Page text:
A full-scale war became an existential challenge for the Ukrainian industry. Manufacturing enterprises have been forced to actively cut expenditures for innovation, shifting the focus from development to survival. At the same time, businesses see opportunities to restore innovative activity with the help of industry support programs, fiscal incentives, and other measures at the state level. These are the main results of the twelfth New Monthly Enterprises Survey conducted by the Institute for Economic Research and Policy Consulting (IER).cxd
The economic front sets high expectations for the modernization of the country. However, for some industries, innovation is currently an unrealistic development direction. On the one hand, part of the business, mainly export-oriented, continues to work on the introduction of innovations. On the other hand, many enterprises experienced a significant drop in production, sales, and exports, which forced them to focus on issues of business survival. Nevertheless, at the macro level, it is obvious that the Ukrainian recovery cannot be planned without the activation of innovation activities.
Survey results confirm a change in business priorities. In April 2023, only 3% of enterprises indicated outdated technologies among the obstacles to production growth (compared to 17% in the fourth quarter of 2021). This is the lowest indicator in all waves of the IER survey over the past two decades (the quarterly enterprise survey has been conducted since 1998). Currently, problems such as an unfavorable political situation (including the impact of the war) and low demand dominate the concerns of businesses.
Fig.1. Outdated technologies as an impediment to production growth in 2013-2023 (% of respondents)
It is worth noting that the issue of outdated technologies has always remained in the shadow of other “priority” challenges. In the past, during crisis phenomena in the economy, the attention of Ukrainian businesses to technology was usually further reduced. For example, businesses hardly mentioned outdated technologies in 2008-2009 due to the global economic crisis, and similarly, in 2014-2015, after the beginning of Russian aggression and the economic crisis in Ukraine. The only exception was during the crisis phenomena associated with the COVID-2019 pandemic, which significantly increased entrepreneurs’ attention to technology in the last decade.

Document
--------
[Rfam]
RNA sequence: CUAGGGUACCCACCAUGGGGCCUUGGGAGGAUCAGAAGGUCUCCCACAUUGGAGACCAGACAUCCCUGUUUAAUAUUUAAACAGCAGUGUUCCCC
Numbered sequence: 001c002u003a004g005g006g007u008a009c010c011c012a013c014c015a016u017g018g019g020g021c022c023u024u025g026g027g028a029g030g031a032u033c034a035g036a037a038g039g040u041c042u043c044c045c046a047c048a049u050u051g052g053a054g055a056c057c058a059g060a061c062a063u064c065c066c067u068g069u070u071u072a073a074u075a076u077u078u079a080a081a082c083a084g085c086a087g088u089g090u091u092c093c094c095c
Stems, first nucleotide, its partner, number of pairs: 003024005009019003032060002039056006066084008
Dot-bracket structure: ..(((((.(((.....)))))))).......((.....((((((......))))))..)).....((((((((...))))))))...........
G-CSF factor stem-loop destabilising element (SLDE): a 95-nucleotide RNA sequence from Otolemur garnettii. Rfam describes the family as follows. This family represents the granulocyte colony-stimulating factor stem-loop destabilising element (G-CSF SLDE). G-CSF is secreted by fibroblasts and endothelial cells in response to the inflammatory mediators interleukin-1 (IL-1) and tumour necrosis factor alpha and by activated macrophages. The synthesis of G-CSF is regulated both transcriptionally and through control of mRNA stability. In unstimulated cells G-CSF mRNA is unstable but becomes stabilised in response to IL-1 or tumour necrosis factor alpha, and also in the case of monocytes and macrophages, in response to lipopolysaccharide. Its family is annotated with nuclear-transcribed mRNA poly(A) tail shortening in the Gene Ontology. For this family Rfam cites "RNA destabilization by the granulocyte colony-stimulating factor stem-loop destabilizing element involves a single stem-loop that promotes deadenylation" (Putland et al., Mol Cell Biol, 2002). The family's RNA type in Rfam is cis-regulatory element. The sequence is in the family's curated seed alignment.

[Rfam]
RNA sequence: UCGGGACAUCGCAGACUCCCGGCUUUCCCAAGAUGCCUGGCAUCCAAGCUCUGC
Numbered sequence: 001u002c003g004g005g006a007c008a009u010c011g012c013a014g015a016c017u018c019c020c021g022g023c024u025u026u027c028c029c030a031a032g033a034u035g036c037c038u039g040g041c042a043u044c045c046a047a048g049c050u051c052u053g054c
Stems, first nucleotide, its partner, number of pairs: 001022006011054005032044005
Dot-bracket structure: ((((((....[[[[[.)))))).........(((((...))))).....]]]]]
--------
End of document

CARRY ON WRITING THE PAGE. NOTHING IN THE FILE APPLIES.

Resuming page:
Business Cautiously Believes in the Importance of Innovation
Despite the war, innovation remains important for a large part of the manufacturing sector (at least declaratively). For example, 23% of enterprises indicate that the introduction of innovations (introduction of technologically new and/or technologically improved products, production processes) is a priority in their work.
Additionally, for 46% of enterprises, innovations are relevant in the case of individual (competitive) situations. However, for almost a third (31%) of respondents, innovations are not relevant at all. At the same time, a significant part of them had no innovation activity even before the war.
As in peacetime, the relevance of innovation depends on the business size. As the size of the enterprise increases, the probability that the introduction of innovations is a priority or is relevant in competitive situations increases. For example, innovation is a priority for 38% of large enterprises but only 8% of micro and 13% of small ones. At the same time, the war increases the gap in businesses’ ability to innovate. Micro-business suffers the most from the war and shows the slowest recovery rates. It is an important wake-up call about a business’s ability to modernize.
Fig.2. Relevance of innovations by enterprise size, % of respondents
Results by sector bring deep manufacturing problems to the surface. For example, innovations are irrelevant for 50% of construction materials manufacturers, an industry that has long struggled with some of the worst recovery results due to the construction crisis. On the other hand, innovations are also irrelevant for 22% of machine-building enterprises, representing the most technologically advanced productions.
Fig.3. Relevance of innovations by the manufacturing sector, % of respondents
Costs on Innovation Activities Are Not Priority